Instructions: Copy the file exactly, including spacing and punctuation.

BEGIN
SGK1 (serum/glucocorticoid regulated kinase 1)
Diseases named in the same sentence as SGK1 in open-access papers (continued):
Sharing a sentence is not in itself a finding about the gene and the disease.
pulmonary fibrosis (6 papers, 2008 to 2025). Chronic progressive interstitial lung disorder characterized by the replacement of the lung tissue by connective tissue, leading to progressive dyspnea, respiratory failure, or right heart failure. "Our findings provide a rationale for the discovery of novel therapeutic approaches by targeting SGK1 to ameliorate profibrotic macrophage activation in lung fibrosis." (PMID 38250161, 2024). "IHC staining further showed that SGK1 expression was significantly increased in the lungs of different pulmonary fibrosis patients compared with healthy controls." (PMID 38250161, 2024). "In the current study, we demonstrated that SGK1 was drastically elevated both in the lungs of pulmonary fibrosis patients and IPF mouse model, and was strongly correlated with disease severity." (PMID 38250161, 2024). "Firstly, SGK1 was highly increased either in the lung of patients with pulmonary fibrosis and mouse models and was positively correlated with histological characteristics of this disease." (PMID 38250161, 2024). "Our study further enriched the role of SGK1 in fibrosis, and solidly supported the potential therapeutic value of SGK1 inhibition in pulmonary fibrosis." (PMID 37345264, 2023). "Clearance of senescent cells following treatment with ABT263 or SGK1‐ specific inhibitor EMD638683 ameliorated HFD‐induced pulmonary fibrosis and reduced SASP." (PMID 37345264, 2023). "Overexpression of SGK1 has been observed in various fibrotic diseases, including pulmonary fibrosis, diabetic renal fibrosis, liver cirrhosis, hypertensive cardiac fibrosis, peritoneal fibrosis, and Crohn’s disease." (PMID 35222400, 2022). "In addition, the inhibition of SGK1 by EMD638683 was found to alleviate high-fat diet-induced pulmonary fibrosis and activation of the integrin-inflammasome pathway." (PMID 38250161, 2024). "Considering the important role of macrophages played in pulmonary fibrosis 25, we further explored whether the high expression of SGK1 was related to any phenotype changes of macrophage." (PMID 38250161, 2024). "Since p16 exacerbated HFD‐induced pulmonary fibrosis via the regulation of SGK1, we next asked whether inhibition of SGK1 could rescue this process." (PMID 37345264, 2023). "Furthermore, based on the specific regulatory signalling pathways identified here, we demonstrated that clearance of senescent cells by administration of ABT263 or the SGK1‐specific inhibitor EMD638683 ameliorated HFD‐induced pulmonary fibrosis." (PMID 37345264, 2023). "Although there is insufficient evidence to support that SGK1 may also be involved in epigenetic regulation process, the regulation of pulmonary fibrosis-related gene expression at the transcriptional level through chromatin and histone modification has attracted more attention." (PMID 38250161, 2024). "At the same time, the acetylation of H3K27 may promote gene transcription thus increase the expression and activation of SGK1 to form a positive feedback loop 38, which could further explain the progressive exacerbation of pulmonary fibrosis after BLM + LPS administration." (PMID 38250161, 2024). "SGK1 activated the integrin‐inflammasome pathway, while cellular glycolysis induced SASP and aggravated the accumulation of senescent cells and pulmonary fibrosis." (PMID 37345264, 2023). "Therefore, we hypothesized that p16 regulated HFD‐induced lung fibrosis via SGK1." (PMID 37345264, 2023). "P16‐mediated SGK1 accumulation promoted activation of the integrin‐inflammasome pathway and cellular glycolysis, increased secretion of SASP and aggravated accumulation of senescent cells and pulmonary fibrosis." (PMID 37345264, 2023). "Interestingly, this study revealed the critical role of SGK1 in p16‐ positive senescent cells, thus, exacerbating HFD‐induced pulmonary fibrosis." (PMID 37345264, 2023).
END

SGK1 (serum/glucocorticoid regulated kinase 1)
Diseases named in the same sentence as SGK1 in open-access papers (continued):
Sharing a sentence is not in itself a finding about the gene and the disease.
pulmonary fibrosis (6 papers, 2008 to 2025). Chronic progressive interstitial lung disorder characterized by the replacement of the lung tissue by connective tissue, leading to progressive dyspnea, respiratory failure, or right heart failure. "Our findings provide a rationale for the discovery of novel therapeutic approaches by targeting SGK1 to ameliorate profibrotic macrophage activation in lung fibrosis." (PMID 38250161, 2024). "IHC staining further showed that SGK1 expression was significantly increased in the lungs of different pulmonary fibrosis patients compared with healthy controls." (PMID 38250161, 2024). "In the current study, we demonstrated that SGK1 was drastically elevated both in the lungs of pulmonary fibrosis patients and IPF mouse model, and was strongly correlated with disease severity." (PMID 38250161, 2024). "Firstly, SGK1 was highly increased either in the lung of patients with pulmonary fibrosis and mouse models and was positively correlated with histological characteristics of this disease." (PMID 38250161, 2024). "Our study further enriched the role of SGK1 in fibrosis, and solidly supported the potential therapeutic value of SGK1 inhibition in pulmonary fibrosis." (PMID 37345264, 2023). "Clearance of senescent cells following treatment with ABT263 or SGK1‐ specific inhibitor EMD638683 ameliorated HFD‐induced pulmonary fibrosis and reduced SASP." (PMID 37345264, 2023). "Overexpression of SGK1 has been observed in various fibrotic diseases, including pulmonary fibrosis, diabetic renal fibrosis, liver cirrhosis, hypertensive cardiac fibrosis, peritoneal fibrosis, and Crohn’s disease." (PMID 35222400, 2022). "In addition, the inhibition of SGK1 by EMD638683 was found to alleviate high-fat diet-induced pulmonary fibrosis and activation of the integrin-inflammasome pathway." (PMID 38250161, 2024). "Considering the important role of macrophages played in pulmonary fibrosis 25, we further explored whether the high expression of SGK1 was related to any phenotype changes of macrophage." (PMID 38250161, 2024). "Since p16 exacerbated HFD‐induced pulmonary fibrosis via the regulation of SGK1, we next asked whether inhibition of SGK1 could rescue this process." (PMID 37345264, 2023). "Furthermore, based on the specific regulatory signalling pathways identified here, we demonstrated that clearance of senescent cells by administration of ABT263 or the SGK1‐specific inhibitor EMD638683 ameliorated HFD‐induced pulmonary fibrosis." (PMID 37345264, 2023). "Although there is insufficient evidence to support that SGK1 may also be involved in epigenetic regulation process, the regulation of pulmonary fibrosis-related gene expression at the transcriptional level through chromatin and histone modification has attracted more attention." (PMID 38250161, 2024). "At the same time, the acetylation of H3K27 may promote gene transcription thus increase the expression and activation of SGK1 to form a positive feedback loop 38, which could further explain the progressive exacerbation of pulmonary fibrosis after BLM + LPS administration." (PMID 38250161, 2024). "SGK1 activated the integrin‐inflammasome pathway, while cellular glycolysis induced SASP and aggravated the accumulation of senescent cells and pulmonary fibrosis." (PMID 37345264, 2023). "Therefore, we hypothesized that p16 regulated HFD‐induced lung fibrosis via SGK1." (PMID 37345264, 2023). "P16‐mediated SGK1 accumulation promoted activation of the integrin‐inflammasome pathway and cellular glycolysis, increased secretion of SASP and aggravated accumulation of senescent cells and pulmonary fibrosis." (PMID 37345264, 2023). "Interestingly, this study revealed the critical role of SGK1 in p16‐ positive senescent cells, thus, exacerbating HFD‐induced pulmonary fibrosis." (PMID 37345264, 2023).